Following an initial rejection, he took advice and wrote a one-act play, (very common at this time). Lonesome-Like was accepted at once by the Manchester Gaiety Theatre and, when staged two years later, clocked over three thousand performances. His output eventually totalled fifty one-act and fifteen full-length plays. Although most of these are firmly rooted in Lancashire, Brighouse nevertheless exhibits a wide range of styles and topics in his work. Thus with The Game (1913), a play about football fanatics, he anticipated modern drama (fictional and factual), while with The Price of Coal (1909), a moving study of mining life, he all but beat D H Lawrence at his own game.

It is for comedy, however, that Brighouse will best be remembered. His own personal favourite play was Lonesome-Like (1911), in which a prototype Willy Mossop character decides not to get married, but adopts a mother instead.

London producers refused the play "Hobson's Choice" in 1915 and Brighouse sent it to his friend in New York where its successful run paved the way for its presentation at The Apollo Theatre, London in 1916.

In addition to playwriting, Brighouse also wrote eight novels. His last major piece, published in 1953 (five years before his death in 1958) was his autobiography, What I Have Had, on the cover of which he was identified as the author of "the famous play Hobson's Choice".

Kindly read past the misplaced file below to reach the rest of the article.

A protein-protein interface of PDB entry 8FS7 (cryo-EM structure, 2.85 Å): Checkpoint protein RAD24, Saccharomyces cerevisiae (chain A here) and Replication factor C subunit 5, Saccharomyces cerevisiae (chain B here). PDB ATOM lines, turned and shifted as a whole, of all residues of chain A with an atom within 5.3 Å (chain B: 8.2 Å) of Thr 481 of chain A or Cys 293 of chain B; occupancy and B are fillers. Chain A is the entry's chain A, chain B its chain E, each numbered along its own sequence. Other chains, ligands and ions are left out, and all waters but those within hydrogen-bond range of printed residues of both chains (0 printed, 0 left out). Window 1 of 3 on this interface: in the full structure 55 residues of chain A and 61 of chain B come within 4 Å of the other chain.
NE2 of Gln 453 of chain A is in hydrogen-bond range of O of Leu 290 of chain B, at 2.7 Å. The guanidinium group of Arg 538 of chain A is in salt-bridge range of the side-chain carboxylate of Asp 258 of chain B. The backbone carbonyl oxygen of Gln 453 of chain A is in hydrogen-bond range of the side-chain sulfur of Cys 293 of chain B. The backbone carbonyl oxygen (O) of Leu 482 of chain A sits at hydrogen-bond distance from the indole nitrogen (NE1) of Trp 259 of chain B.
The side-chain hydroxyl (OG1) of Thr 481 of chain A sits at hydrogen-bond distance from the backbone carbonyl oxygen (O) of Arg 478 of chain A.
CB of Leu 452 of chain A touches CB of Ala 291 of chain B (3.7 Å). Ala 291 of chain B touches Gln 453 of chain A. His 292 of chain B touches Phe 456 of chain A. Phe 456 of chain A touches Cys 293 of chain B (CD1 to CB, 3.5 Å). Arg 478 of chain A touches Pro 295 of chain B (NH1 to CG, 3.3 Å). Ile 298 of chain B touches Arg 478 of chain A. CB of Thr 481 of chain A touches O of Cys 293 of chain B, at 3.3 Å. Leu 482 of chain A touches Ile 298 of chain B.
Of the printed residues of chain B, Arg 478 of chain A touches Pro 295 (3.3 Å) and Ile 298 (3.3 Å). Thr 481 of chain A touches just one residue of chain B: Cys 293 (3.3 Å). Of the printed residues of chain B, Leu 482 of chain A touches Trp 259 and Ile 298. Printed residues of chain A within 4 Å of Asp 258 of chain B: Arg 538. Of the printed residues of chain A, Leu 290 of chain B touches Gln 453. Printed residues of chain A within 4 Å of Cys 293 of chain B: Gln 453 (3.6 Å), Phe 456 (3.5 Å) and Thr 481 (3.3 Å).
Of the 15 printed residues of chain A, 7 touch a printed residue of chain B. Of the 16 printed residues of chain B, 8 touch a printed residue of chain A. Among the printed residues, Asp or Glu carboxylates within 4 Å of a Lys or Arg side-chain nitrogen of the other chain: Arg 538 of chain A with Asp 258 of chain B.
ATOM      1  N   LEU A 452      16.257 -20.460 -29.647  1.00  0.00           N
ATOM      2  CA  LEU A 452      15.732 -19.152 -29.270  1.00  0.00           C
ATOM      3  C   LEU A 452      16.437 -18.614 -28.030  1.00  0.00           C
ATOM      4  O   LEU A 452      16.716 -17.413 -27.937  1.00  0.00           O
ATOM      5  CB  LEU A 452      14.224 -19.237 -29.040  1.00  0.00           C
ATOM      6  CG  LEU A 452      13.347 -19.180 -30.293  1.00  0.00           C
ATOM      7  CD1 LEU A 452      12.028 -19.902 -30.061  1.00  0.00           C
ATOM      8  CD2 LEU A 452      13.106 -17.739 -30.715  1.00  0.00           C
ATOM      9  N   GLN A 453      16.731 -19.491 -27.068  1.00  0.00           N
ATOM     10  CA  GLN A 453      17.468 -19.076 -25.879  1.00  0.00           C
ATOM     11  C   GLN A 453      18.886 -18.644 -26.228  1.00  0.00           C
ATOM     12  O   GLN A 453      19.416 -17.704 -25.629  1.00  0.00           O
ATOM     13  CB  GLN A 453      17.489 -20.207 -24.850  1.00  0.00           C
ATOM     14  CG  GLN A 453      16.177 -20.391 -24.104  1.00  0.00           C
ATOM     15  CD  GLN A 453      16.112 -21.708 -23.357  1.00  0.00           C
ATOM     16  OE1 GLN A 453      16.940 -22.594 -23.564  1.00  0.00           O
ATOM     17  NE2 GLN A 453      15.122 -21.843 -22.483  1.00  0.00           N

The shoe trade in the 1880s
During the latter half of the nineteenth century, during which Hobson's Choice is set, the footwear industry in Britain was still primarily a handicraft trade. Most shoes were sold from the same premises in which they were made. So important was the shoemaker that every village would have at least one shoemaker, while towns and cities could boast many. Often these were family firms, based within or adjacent to the owner's home and staffed by family members. Until late into the century, almost all shoemaking was still done by hand. Machines weren't used until the 1850s at the earliest.

Family life in the 1880s
Division in society ranged from an elite composed of leading families, through recognised strata down to the 'lowest of the low', or 'simp class'. Shopkeepers, publicans and skilled tradesmen held the premier positions, each family having its own sphere of influence. Those striving to 'get on' tried to ape what the believed were 'real' middle-class manners and customs. Publicans' and shopkeepers' daughters, for instance, set the fashion in clothes for a district.

The real social divide existed between those who, in earning daily bread, dirtied their hands and those who did not. By entering into any business at all a man and his family grew at once in economic status, though social prestige was gained much more slowly.

Modern ideas about the Victorian family system, in which men worked and took up professions, while women were forced to stay at home, are broadly accurate but can be misleading.

Women virtually counted among the possessions of a man (a father or husband) and had very few legal rights and no right to vote. A married woman's wealth belonged to her husband and, with few exceptions, she had no right to divorce. Unless a woman was lucky enough to be independently wealthy, she had little choice but to marry; single women were socially frowned upon.